October 24, 2014

Where is the female agency in the rape scene of Karoo Moose?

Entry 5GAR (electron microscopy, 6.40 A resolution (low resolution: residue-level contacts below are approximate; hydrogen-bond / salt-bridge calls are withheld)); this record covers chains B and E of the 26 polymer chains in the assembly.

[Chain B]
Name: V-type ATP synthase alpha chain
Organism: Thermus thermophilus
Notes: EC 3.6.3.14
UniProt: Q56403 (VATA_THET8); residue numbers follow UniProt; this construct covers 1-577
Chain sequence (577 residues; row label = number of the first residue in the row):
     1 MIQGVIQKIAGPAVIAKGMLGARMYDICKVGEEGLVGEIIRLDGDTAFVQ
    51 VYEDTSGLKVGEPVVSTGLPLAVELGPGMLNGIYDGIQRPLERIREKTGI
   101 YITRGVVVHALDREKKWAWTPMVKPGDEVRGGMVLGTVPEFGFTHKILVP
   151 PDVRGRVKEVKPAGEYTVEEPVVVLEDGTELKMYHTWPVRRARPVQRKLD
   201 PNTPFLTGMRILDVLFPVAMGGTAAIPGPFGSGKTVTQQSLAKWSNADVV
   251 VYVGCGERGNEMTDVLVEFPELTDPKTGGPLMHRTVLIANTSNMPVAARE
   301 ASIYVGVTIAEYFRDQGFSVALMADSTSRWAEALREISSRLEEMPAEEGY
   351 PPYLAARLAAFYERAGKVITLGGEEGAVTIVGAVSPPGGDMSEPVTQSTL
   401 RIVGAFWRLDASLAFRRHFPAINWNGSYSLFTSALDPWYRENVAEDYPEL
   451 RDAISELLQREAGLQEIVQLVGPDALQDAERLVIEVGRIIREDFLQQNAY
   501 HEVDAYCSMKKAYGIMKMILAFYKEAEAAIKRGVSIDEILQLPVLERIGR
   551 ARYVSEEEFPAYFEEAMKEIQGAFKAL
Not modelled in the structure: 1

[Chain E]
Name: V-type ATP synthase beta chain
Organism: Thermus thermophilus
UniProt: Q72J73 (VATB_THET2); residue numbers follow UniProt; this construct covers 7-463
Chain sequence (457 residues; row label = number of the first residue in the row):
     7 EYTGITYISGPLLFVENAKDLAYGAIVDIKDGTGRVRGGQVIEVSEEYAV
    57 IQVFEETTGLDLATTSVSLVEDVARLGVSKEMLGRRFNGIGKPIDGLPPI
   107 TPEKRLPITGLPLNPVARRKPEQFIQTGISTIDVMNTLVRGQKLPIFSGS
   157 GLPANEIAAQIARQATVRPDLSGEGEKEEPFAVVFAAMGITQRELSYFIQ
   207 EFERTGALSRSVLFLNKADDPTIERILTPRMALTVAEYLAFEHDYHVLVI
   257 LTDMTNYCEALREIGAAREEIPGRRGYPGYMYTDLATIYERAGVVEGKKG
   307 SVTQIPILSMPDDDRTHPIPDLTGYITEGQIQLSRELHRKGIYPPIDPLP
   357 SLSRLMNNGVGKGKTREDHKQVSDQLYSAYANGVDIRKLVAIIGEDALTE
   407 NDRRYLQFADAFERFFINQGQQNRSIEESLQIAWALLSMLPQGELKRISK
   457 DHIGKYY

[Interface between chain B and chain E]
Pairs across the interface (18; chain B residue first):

I would like to respond to the text of Karoo Moose by Lara foot Newton. The way in which the rape scene is depicted in the text hardly leaves any scope of agency for the victim, Thozama. Even her expressions are effaced by her tormentors by putting a net on her face. I feel this very way of portrayal of victimization of the woman makes her a subject of passive receptance and objectifies her sexuality. Though the game of football, a masculine game to the core, played by her molesters very aptly brings out the gendered aspect of the violence targeted at her, yet her complete lack of response at the football thrown at her makes her an inanimate object, devoid of subjectivity. She is indeed a small girl of fifteen, and it quite justified to be “defenseless” and “terrified” in a situation, where her own father barters her to her rapists. But for a courageous spirit like Thozama, who becomes the “moose-girl”, saves her sister and her daughter from Khola’s evil intensions, this kind of passivity distorts the very representation of trauma. The representation of trauma ought to empower the victim of trauma, not subject him/her to relive the moment of trauma. I believe the onstage version of this play has the potential to redo this matter of abject anonymousness of the victim. The two scenes: “the rape scene” and “the moose killing scene”, if done simultaneously might give an agency to the victimized. But the two scenes together might also cause confusion for the audience. Therefore a probable solution would be to do “the moose killing scene” in shadow. The net that covers Thozama’s face has to be removed and as she becomes subject to rape, she could respond to the actions of her friends who are on the moose hunt. This utter disjunction of action and emotion would give Thozama an empowered agency, nonetheless traumatized but non-negotiable and unputdownable. Her body might become the site of perpetuating terror and trauma but her mind remains free and brave and wild as the moose, she hunts. The fact that “rape” violates the body brutally is a fact, but it is also a fact that the female entity does not comprise of only of her violated persona, she is not a product of her disfigured organs, she is not only limited to the fragmented objectification of her mutilators. Thozama, as an entity rises above ‘just being a victim’; therefore I find her silent succumbing to her rapists in the rape scene as a masculine appropriation of a traumatic moment like “rape”, a way of dominating her outrageous courage, which they are unable to do till the end.

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